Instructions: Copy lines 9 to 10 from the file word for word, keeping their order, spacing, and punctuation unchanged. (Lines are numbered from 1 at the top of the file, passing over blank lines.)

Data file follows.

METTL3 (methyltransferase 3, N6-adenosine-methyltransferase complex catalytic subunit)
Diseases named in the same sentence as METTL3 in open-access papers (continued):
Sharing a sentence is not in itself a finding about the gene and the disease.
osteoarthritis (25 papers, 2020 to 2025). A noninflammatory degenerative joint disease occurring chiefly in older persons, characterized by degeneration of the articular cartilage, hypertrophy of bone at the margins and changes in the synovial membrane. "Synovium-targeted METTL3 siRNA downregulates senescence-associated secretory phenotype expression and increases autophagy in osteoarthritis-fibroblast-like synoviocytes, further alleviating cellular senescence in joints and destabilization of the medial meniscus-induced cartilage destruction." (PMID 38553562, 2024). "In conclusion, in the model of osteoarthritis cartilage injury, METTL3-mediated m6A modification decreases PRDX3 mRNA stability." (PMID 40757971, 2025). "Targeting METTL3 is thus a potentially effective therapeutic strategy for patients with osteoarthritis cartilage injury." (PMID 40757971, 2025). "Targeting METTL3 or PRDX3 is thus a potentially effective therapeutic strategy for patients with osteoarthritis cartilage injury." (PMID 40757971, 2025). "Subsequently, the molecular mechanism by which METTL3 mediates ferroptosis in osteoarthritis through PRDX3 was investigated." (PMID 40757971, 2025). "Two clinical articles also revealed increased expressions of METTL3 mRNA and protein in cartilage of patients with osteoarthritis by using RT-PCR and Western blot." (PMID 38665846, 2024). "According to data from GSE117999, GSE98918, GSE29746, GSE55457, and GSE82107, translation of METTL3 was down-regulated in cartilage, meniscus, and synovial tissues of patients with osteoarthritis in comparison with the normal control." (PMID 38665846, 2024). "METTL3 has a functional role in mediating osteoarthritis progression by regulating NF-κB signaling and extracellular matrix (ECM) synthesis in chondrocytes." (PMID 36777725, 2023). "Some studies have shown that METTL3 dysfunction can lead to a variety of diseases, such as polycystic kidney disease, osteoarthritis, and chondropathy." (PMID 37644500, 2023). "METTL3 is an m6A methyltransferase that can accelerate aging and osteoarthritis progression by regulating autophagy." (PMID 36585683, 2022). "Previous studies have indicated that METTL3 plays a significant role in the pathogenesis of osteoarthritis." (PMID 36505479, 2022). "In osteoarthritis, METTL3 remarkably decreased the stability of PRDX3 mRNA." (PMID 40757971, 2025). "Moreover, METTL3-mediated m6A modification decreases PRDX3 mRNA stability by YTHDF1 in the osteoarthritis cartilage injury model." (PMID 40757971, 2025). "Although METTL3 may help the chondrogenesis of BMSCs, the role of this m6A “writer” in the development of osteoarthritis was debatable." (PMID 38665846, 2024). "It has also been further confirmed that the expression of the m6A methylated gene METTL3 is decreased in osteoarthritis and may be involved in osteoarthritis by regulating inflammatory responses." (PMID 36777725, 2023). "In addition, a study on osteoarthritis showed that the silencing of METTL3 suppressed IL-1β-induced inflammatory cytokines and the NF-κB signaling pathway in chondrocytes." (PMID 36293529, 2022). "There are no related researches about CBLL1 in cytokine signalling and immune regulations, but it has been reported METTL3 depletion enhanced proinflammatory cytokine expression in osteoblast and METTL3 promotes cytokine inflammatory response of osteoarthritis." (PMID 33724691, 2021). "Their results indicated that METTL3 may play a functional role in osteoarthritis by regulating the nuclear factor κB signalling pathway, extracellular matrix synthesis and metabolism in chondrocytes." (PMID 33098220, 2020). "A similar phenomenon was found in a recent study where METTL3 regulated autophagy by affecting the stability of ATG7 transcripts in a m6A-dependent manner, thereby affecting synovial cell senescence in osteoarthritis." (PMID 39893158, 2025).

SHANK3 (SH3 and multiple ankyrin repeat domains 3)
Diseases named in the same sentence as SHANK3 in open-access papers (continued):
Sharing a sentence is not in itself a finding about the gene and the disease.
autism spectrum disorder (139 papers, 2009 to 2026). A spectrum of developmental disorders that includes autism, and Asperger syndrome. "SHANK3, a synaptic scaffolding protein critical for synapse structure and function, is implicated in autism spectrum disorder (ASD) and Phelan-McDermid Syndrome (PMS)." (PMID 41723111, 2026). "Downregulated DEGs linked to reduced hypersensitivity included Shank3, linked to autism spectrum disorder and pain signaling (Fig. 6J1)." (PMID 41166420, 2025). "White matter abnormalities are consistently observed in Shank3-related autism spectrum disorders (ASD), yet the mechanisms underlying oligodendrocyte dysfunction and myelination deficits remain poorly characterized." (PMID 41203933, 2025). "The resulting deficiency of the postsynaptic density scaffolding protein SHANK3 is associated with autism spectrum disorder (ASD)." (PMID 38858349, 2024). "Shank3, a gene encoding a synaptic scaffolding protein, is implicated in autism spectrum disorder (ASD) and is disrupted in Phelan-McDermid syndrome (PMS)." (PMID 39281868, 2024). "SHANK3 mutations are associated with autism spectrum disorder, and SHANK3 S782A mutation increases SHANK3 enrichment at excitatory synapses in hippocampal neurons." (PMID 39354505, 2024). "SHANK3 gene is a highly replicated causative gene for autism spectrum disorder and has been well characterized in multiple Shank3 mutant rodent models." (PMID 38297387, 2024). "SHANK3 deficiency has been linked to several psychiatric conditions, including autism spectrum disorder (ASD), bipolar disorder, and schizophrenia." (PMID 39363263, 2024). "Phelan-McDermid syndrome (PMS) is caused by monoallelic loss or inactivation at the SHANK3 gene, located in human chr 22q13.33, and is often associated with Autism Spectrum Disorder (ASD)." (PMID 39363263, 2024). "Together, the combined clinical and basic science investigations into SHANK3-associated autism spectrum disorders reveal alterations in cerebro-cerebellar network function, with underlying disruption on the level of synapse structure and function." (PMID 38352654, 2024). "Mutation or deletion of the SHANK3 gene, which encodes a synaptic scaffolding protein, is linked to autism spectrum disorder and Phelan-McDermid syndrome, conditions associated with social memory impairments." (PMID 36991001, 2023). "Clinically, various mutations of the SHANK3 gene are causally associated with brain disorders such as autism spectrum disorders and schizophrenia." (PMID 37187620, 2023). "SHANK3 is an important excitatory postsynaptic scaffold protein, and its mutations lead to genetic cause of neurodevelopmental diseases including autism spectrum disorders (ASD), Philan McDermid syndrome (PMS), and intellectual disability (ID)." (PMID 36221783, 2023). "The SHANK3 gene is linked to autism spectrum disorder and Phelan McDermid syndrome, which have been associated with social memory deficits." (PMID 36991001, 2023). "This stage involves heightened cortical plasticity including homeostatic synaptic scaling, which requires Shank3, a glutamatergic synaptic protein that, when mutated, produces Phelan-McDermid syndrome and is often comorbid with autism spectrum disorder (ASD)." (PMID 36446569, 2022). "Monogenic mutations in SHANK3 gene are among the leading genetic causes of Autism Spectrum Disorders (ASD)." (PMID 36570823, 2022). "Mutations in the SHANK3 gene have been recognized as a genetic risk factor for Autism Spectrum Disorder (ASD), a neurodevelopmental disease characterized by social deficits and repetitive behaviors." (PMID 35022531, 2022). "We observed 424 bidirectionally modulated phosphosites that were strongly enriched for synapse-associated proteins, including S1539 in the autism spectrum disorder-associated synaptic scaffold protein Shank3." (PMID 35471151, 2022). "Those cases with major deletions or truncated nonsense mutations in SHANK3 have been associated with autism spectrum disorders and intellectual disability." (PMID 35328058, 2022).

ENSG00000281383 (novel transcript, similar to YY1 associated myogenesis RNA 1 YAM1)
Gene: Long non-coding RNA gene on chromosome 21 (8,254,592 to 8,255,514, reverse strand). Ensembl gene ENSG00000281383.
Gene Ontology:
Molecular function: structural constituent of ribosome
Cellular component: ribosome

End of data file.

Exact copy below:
ENSG00000281383 (novel transcript, similar to YY1 associated myogenesis RNA 1 YAM1)
Gene: Long non-coding RNA gene on chromosome 21 (8,254,592 to 8,255,514, reverse strand). Ensembl gene ENSG00000281383.